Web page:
Tuesday, March 24, 2009

CCIE ALU - FRTS and how to compute ts

Foreward: A CCIE ALU is an Autonomous Learning Unit, you can read this post to learn more about them.





Users have been reporting an increase in the number of dropped packets on the frame relay link between R1 and R2.  Your frame relay provider has sent you a notice that they are seeing significantly more traffic attempting to go through the frame relay link then permitted.  You have purchased 128kbit/sec of guaranteed bandwidth from the provider, but there is currently no restriction on the amount of traffic permitted out the frame relay link.  Limit the amount of traffic traversing the frame relay link to the permitted amount.  You will soon be allowing voice traffic across that link, so you must minimize delay and jitter.




Highlight below for the solution:



map-class frame-relay FRTS

 frame-relay cir 128000

 frame-relay bc 1280

 frame-relay be 0


interface Serial0/0

 frame-relay traffic-shaping

 frame-relay class FRTS



R2#show frame pvc 201


PVC Statistics for interface Serial0/0 (Frame Relay DTE)




  input pkts 5             output pkts 5            in bytes 520      

  out bytes 520            dropped pkts 0           in pkts dropped 0        

  out pkts dropped 0                out bytes dropped 0        

  in FECN pkts 0           in BECN pkts 0           out FECN pkts 0        

  out BECN pkts 0          in DE pkts 0             out DE pkts 0        

  out bcast pkts 0         out bcast bytes 0        

  5 minute input rate 0 bits/sec, 0 packets/sec

  5 minute output rate 0 bits/sec, 0 packets/sec

  pvc create time 1w6d, last time pvc status changed 00:00:01

  cir 128000    bc 1280      be 0         byte limit 160    interval 10 

  mincir 64000     byte increment 160   Adaptive Shaping none

  pkts 0         bytes 0         pkts delayed 0         bytes delayed 0       

  shaping inactive   

  traffic shaping drops 0

  Queueing strategy: fifo

  Output queue 0/40, 0 drop, 0 dequeued




Frame relay traffic shaping is the method of controlling the rate at which packets are allowed to exit an interface.  Since frame relay is a multi-access medium, FRTS specifically allows us to specify separate queues for each DLCI, therefore if you need to allow a certain amount of bandwidth between one set of routers, and a separate amount of bandwidth between another set of routers, FRTS is a great option.


By default there is no limit to the amount of traffic exiting an interface, therefore in this case we will be attempting to send traffic up to the full interface speed out the frame relay interface.  Since our service provider is limiting us to 128kbit/sec, it is fruitless to send more than that.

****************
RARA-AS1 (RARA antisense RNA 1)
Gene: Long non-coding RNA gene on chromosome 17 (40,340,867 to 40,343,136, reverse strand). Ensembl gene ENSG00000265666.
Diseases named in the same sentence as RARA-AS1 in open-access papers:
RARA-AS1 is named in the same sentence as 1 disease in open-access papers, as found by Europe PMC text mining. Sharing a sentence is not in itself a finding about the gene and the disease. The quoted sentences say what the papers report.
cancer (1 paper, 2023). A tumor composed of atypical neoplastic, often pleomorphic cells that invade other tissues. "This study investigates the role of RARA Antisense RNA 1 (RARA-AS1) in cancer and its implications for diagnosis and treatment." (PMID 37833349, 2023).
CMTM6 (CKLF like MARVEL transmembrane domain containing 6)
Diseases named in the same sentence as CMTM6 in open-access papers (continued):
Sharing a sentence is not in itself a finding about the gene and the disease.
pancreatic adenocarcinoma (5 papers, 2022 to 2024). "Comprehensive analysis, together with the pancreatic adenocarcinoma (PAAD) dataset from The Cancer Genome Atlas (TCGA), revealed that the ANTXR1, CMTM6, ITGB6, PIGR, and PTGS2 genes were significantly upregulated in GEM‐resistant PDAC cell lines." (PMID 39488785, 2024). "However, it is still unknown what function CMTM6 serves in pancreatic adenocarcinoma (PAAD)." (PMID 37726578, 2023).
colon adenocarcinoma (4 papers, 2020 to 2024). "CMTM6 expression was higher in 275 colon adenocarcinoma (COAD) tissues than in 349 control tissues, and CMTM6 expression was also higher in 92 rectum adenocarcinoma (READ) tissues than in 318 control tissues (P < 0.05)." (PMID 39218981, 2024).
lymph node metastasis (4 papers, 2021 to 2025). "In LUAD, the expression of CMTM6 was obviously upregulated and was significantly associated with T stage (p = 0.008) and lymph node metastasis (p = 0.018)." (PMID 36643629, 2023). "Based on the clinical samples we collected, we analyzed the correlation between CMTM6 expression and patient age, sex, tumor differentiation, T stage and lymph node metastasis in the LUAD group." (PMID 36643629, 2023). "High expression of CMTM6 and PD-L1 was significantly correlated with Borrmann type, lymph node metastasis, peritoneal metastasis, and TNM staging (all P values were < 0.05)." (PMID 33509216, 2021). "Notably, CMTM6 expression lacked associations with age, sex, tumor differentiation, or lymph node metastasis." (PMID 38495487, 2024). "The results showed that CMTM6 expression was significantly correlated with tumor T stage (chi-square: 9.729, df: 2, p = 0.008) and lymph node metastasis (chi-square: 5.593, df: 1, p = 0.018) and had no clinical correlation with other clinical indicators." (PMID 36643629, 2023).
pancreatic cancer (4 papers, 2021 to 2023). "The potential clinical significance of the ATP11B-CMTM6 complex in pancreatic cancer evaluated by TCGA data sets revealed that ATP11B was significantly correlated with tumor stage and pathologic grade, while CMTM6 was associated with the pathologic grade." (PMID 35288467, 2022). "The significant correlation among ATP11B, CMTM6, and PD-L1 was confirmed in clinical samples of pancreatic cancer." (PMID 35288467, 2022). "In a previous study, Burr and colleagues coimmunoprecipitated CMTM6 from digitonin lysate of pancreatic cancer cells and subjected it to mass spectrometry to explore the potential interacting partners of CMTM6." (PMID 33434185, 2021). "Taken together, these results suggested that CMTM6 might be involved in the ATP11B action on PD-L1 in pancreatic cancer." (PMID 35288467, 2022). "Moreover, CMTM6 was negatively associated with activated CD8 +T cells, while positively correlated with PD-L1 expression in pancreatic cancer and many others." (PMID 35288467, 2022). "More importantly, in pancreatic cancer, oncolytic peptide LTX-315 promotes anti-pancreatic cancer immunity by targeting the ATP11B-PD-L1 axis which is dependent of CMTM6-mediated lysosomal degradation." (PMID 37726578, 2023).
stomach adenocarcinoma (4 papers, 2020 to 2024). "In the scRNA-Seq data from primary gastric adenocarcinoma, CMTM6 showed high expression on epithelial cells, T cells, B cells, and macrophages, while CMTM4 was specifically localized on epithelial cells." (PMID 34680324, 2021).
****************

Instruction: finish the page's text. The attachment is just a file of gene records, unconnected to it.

The most important part of this question is to understand how CIR, Bc, Be, and Tc relate mathematically.    In this case, since we are asked to minimize delay and jitter we need to set our Tc as low as possible, which is 10ms.


You cannot set the Tc for FRTS explicitly, therefore we must calculate it.  To obtain the Tc we want, we need to first figure out how many segments should be sent in a single second.  To do this we take 1000 ms and divide it by the desired TC:


1000 / 10 = 100


Now we take our CIR and divide it by the number of segments we will send in a given second to figure out how many bits we should send each time segment, that number will be our Bc:


128000 / 100 = 1280


FRTS will now send 1280 bits every 10ms, resulting in 128,000 bits being sent per second.


It is interesting to note that a router cannot actually send data at less than the interface speed.  Therefore, if our frame relay connection above is a 1.536Mbit/sec T1, FRTS will send 1280 bits in  only 0.84ms, then sit idle for 9.16ms, then repeat that process 99 more times per second, resulting in the equivalent of 128Kbit/sec.


If you remember the above two step process, you will always be able to calculate the Bc needed to achieve a certain Tc.

  1. Figure out how many segments should be sent in a single second    (1000ms / 10ms = 100 segments)
  2. Divide our CIR by the number of segments to send in a single second to calculate Bc (128000bps / 100 segments = 1280 bits/segment)



DocCD items to reference:

Configuration Guide (Configuring Frame Relay Traffic Shaping)

map-class frame relay

frame relay traffic-shaping

frame relay class

show frame-relay pvc

No comments:

Post a Comment